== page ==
America Magazine in its latest issue has an extended excerpt from a new book by their Vatican correspondent that reveals what happened inside the 2013 conclave that elected Pope Francis. While this may be interesting for many reasons, it’s also unfortunate since it means one or more people broke a sacred vow.

Everyone who participates in the conclave, whether a cardinal or one of the many Vatican support workers on site, take a vow to maintain the inviolate and secret nature of the process to avoid the sorts of pressures that the selection of the Pontiff has undergone in history. If they are able to deliberate and choose in private, the cardinals are freed from worry that others will now how they voted or that the college was divided or that the new pontiff did not have certain amounts of support or support from particular people in his election. To that end, the Vatican goes to extraordinary lengths to ensure the privacy, from the prosaic like blacking out windows to the sophisticated like using advanced technology to sweep for bugs and block any kind of signals.

So the obvious question is whether this extraordinary breach of trust revealed anything worth mentioning. Read More and Comment

Kicking Old Ladies to the Curb and Catholic Values

elderly woman

According to a news report today, a group of elderly women living in a residence for lower income seniors are being forced out of their homes to make way for younger, more affluent residents by the religious order that has owned the place since the 1940s.

Let’s stipulate that news reports don’t always get the whole story and that this particular one doesn’t have a response from the religious order in it. Here’s the deal: Our Lady’s Guild in Boston has been run by the Daughters of Mary of the Immaculate Conception, whose mother house is in New Britain, Connecticut, since 1947. Its founding charitable aim was to provide safe and affordable housing for single, working, retired, or student women. That last one is key here. And while the order now claims the housing was supposed to be temporary or transitional, they have allowed residents to stay for decades at a time.

In 2012, the order hired a new realty management firm, which began to raise the modest rents. In 2014, long-time residents were informed they would have to move out by the summer of 2018. The property management company also began to advertise higher rents aimed at younger women, prominently international students. The residents have filed a complaint with the city’s fair housing agency that the order is engaged in age discrimination, noting that an ad for renters said it was a residence for women 18 to 50. In 2011, three-quarters of the residents were over 50.

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Reporting Systems are Fine; What We Need is Strong Leadership

Cardinal Seán O'Malley

Cardinal Seán O’Malley is instituting a new system for reporting misconduct by bishops of the Archdiocese of Boston. Of course, it’s mainly symbolic, but it sends a challenge to his brother bishops in the US and beyond to take similar action.

The new phone number and web site is similar to one that was set up in 2011 to report financial misconduct in the archdiocese from a company that specializes in setting up whistleblower systems for corporations and organizations.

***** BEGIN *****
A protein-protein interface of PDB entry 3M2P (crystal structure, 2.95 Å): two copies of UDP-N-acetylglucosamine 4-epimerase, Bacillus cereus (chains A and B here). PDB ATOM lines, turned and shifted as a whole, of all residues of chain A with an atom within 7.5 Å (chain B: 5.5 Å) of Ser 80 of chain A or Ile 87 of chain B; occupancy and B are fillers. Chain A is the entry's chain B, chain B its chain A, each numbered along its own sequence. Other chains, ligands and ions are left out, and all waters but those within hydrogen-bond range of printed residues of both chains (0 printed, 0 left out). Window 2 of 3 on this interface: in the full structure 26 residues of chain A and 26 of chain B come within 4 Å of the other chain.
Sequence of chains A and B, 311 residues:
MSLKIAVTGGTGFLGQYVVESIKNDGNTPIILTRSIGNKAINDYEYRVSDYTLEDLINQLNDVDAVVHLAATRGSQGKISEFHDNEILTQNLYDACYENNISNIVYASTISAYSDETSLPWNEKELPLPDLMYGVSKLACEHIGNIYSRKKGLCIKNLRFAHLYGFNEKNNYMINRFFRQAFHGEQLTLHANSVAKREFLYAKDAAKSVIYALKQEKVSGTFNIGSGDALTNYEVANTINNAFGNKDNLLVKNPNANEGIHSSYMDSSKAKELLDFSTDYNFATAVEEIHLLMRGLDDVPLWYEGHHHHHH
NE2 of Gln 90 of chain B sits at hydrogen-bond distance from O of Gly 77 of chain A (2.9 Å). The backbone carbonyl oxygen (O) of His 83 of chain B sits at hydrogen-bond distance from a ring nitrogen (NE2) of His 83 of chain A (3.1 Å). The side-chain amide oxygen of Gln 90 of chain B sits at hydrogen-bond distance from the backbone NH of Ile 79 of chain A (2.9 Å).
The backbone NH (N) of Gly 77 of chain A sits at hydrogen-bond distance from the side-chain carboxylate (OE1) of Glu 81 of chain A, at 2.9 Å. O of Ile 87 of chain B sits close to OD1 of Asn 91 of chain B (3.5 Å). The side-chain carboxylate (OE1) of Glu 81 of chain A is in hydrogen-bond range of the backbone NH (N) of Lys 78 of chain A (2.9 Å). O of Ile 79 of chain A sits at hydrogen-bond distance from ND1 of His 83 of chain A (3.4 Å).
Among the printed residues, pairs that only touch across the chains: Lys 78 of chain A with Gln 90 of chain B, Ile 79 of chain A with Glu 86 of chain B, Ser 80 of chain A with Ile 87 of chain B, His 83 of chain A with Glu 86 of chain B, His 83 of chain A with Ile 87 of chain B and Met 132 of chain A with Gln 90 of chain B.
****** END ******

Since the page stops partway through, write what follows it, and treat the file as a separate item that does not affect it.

At the moment, the only people it covers are the cardinal himself and his auxiliaries and his authority to institute it comes from his sovereign authority as bishop.

And therein lies a problem. The system exists at the will of the man who sits in the chair. Any successor of his could turn it off at a whim. The same is true for every other diocese.

The cure for these situations, like that of Ted McCarrick, the former cardinal and laicized cleric, is not that we need a reporting system. The solution can only come from having leaders willing to take action against those who undermine the Church, steep themselves in sin, and drive the nails through Christ into the cross by their abuse of the innocent or protecting those who do.

Cardinal Seán’s action is a good first step, but there are no easy solutions. What we need is for the Holy Spirit to bring us new strong and Christ-like bishops and for that we can only pray.

When is Bread Not Bread?

Eucharist held in the hand

The upcoming Pan-Amazon Synod for the Catholic bishops of the region has been gaining controversy for some of its controversial proposals, but this one is the worst yet.

One proposal wants to replace the wheat bread used to confect the Eucharist with a bread-like food made from yuca, a starchy tuber that grows in South America, Africa, and Asia. Msgr. Charles Pope sounds the alarm on this one by pointing out that the only valid matter for the Eucharist is bread made of wheat flour and water and nothing else. Not rice, not yuca, nothing.

Like other tubers, yuca can be used to make gluten-free “bread.” But it is not bread — it is merely bread-like. By definition, bread is made with grain. The Church has long been quite specific that the bread for the Holy Eucharist must be made with pure wheat flour. Nothing is to be admixed—no honey, no nuts, no other grains. This purity is necessary for validity.

I recall many years ago attending a Mass in the Diocese of Richmond near Virginia Beach at which the bread used for the Eucharist was leavened with yeast and had honey and, I think even raisins or nuts. It wasn’t good bread and it wasn’t the Eucharist. It was only one of the liturgical abuses present in that Mass.

Anyway, the reason they want to replace actual wheat bread for fake bread in the Amazon is apparently because it’s so humid there that the wheat hosts become mushy and, they claim, no longer bread. So, the bread is no longer bread and must be replaced with something that is not bread either?

We need clear instructions from Rome that this is unacceptable because down this path leads the denial of the sacrament to many of the faithful.